Investors regain more courage on Friday night

Share Markets:

Investor sentiment improved for the second consecutive session on Friday night.

Investor optimism gained support from upbeat US economic data, better than expected US corporate earnings results and a report in the Wall Street Journal that the People's Bank of China will inject liquidity into 20 mid-sized banks.

The Dow rose 1.6%, the S&P 500 gained 1.3% and the Nasdaq was up 1.0%. European stockmarkets had a very strong session, with the Euro Stoxx and the German Dax both gaining 3.1%.

The offshore moves suggest Australia's stockmarket will open strongly this morning.

Interest Rates:

US government bond yields rose as investors moved back into equities. Better than expected US consumer confidence data raised hopes the US economic recovery was on track.

Fed Chair Yellen spoke but avoided monetary policy and the economy, while dove Rosengren remained of the view rate hikes will start in 2015.

Australian interest rates rose, with three-year government bond future yields rising from 2.54% to 2.65% and 10-year yields up from 3.24% to 3.36%.

Foreign Exchange:

The US dollar index climbed on Friday night as upbeat US economic data boosted the currency.

The Aussie dollar finished little changed against the US dollar, but gained ground against the Yen on improved risk appetites.

The Aussie dollar benefited from the People's Bank of China report. The Aussie dollar was stronger versus the Euro.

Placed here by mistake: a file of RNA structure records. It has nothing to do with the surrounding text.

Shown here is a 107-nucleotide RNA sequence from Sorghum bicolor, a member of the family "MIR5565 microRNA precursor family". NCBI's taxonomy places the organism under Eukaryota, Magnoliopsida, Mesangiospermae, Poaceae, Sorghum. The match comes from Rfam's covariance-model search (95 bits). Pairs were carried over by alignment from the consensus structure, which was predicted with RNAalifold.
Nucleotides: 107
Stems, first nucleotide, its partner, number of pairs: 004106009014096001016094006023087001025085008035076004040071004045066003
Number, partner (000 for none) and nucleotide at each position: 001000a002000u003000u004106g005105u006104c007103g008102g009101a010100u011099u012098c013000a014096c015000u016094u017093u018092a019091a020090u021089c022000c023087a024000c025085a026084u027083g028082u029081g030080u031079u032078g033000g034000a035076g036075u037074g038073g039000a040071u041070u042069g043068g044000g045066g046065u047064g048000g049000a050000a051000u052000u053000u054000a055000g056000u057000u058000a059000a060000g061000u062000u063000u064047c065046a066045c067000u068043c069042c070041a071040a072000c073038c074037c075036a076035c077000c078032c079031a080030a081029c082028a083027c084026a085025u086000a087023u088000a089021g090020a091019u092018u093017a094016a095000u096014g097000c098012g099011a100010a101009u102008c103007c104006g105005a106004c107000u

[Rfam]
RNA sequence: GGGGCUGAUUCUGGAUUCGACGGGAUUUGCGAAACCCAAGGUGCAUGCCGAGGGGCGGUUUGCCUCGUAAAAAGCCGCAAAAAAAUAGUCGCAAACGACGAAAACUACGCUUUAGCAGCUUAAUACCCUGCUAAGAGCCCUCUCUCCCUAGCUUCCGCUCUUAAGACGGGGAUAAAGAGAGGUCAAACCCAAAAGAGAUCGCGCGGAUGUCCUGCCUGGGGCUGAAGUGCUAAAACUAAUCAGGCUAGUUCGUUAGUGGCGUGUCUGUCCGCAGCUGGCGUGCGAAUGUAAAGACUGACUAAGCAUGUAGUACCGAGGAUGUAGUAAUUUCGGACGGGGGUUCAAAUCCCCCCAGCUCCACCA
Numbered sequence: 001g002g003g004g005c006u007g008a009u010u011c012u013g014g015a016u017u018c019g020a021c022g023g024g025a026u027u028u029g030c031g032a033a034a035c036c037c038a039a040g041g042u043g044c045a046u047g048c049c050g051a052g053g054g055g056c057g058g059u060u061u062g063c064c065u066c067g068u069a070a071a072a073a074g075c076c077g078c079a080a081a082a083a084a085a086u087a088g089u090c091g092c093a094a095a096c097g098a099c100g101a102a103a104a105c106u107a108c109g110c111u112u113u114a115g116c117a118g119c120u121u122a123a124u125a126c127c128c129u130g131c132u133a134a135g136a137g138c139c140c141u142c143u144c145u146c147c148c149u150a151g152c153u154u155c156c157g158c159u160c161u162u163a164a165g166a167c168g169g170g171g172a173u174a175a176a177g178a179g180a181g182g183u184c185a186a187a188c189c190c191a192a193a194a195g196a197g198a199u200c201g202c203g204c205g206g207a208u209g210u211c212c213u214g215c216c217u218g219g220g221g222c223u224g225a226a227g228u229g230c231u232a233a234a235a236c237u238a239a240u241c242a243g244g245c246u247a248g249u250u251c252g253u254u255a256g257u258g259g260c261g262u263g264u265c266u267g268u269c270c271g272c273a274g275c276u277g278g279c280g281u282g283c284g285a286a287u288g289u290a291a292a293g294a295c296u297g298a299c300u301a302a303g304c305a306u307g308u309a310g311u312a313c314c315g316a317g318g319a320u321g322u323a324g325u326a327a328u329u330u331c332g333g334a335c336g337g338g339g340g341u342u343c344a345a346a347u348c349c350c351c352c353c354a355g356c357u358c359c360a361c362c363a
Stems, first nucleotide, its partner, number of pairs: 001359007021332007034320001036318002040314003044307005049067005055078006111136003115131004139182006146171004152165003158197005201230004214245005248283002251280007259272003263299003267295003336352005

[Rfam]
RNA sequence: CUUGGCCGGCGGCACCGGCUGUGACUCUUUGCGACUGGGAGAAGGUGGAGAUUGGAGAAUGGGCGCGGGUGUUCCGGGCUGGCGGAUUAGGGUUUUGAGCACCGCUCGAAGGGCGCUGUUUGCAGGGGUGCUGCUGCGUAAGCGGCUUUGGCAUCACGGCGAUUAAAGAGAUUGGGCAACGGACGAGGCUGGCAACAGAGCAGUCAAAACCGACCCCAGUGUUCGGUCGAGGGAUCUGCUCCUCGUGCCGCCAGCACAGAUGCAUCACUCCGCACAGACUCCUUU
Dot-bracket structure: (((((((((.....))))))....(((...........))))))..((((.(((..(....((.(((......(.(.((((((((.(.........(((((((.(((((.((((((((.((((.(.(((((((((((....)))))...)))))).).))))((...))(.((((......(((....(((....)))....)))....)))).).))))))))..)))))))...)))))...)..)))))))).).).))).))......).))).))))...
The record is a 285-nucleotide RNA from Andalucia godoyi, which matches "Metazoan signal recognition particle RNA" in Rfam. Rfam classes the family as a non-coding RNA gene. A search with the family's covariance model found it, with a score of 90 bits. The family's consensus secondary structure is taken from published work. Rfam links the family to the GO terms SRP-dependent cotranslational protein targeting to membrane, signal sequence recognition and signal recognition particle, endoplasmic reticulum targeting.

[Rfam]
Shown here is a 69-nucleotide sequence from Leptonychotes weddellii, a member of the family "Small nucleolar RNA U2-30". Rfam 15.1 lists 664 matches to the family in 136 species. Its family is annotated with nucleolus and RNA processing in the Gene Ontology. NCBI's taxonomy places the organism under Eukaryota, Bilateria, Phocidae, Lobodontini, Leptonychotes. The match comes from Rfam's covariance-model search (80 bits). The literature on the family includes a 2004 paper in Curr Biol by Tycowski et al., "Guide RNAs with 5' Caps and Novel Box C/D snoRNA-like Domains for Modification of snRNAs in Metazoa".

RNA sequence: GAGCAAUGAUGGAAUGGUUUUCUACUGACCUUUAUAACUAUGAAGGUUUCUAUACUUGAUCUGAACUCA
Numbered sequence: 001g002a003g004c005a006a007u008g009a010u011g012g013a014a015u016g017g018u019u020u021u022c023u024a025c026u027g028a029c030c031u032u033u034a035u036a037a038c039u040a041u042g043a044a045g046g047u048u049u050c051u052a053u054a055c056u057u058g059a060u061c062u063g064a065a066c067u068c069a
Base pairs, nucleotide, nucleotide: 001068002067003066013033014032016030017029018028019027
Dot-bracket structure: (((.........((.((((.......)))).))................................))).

The ECB's Couere said ABS and covered bond purchases will start within days.


The copper price made solid gains on the Wall Street Journal report that the People's Bank of China may inject liquidity into 20 banks.


There was no major economic data released on Friday in Australia.


Eurozone construction output rose 1.5% in August but was down 0.3% for the year to August.

United States:

US consumer sentiment rose from 84.6 points to 86.4 in October, according to the University of Michigan series. This was the highest reading since 2007.

The present index was unchanged, while the outlook component gained, which was quite an impressive result given the 5% fall in the Dow during the survey period.

US housing starts rose 6.3% in September, reflecting a 17% bounce in multiples (which have been very volatile in recent months) and a more modest 1.0% rise in single family starts, after they fell 2.0% in August.

Housing permits rose 1.5%; multiples were again the driver with a 5% September gain. Single family permits slipped 0.5% which followed modest falls in both July and August too.

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